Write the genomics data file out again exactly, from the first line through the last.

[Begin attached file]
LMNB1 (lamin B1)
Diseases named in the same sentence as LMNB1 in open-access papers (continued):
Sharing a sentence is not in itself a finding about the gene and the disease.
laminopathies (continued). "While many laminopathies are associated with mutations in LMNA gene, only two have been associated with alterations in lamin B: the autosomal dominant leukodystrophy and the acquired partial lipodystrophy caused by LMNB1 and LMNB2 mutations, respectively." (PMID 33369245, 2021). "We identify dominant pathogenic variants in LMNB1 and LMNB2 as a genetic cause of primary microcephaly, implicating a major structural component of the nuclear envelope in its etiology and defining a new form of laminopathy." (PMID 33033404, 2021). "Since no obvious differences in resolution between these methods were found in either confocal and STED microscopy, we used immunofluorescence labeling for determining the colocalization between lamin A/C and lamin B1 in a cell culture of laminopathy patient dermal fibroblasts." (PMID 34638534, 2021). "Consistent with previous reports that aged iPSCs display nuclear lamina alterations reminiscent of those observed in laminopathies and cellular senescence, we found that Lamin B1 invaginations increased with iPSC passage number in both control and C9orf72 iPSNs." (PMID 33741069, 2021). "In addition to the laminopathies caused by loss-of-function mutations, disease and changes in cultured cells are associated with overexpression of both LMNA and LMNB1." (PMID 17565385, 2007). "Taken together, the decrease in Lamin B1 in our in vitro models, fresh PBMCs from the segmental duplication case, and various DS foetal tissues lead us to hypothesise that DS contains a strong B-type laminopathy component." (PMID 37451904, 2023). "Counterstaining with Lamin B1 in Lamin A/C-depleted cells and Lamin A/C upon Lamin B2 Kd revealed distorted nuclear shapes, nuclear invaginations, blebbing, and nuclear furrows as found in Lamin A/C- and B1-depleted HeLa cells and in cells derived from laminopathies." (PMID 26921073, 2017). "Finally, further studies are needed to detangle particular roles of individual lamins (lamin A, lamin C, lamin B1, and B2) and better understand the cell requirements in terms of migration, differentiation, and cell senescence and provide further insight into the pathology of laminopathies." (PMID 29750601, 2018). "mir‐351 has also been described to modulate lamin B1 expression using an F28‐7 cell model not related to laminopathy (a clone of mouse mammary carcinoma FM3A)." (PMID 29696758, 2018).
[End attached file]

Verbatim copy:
LMNB1 (lamin B1)
Diseases named in the same sentence as LMNB1 in open-access papers (continued):
Sharing a sentence is not in itself a finding about the gene and the disease.
laminopathies (continued). "While many laminopathies are associated with mutations in LMNA gene, only two have been associated with alterations in lamin B: the autosomal dominant leukodystrophy and the acquired partial lipodystrophy caused by LMNB1 and LMNB2 mutations, respectively." (PMID 33369245, 2021). "We identify dominant pathogenic variants in LMNB1 and LMNB2 as a genetic cause of primary microcephaly, implicating a major structural component of the nuclear envelope in its etiology and defining a new form of laminopathy." (PMID 33033404, 2021). "Since no obvious differences in resolution between these methods were found in either confocal and STED microscopy, we used immunofluorescence labeling for determining the colocalization between lamin A/C and lamin B1 in a cell culture of laminopathy patient dermal fibroblasts." (PMID 34638534, 2021). "Consistent with previous reports that aged iPSCs display nuclear lamina alterations reminiscent of those observed in laminopathies and cellular senescence, we found that Lamin B1 invaginations increased with iPSC passage number in both control and C9orf72 iPSNs." (PMID 33741069, 2021). "In addition to the laminopathies caused by loss-of-function mutations, disease and changes in cultured cells are associated with overexpression of both LMNA and LMNB1." (PMID 17565385, 2007). "Taken together, the decrease in Lamin B1 in our in vitro models, fresh PBMCs from the segmental duplication case, and various DS foetal tissues lead us to hypothesise that DS contains a strong B-type laminopathy component." (PMID 37451904, 2023). "Counterstaining with Lamin B1 in Lamin A/C-depleted cells and Lamin A/C upon Lamin B2 Kd revealed distorted nuclear shapes, nuclear invaginations, blebbing, and nuclear furrows as found in Lamin A/C- and B1-depleted HeLa cells and in cells derived from laminopathies." (PMID 26921073, 2017). "Finally, further studies are needed to detangle particular roles of individual lamins (lamin A, lamin C, lamin B1, and B2) and better understand the cell requirements in terms of migration, differentiation, and cell senescence and provide further insight into the pathology of laminopathies." (PMID 29750601, 2018). "mir‐351 has also been described to modulate lamin B1 expression using an F28‐7 cell model not related to laminopathy (a clone of mouse mammary carcinoma FM3A)." (PMID 29696758, 2018).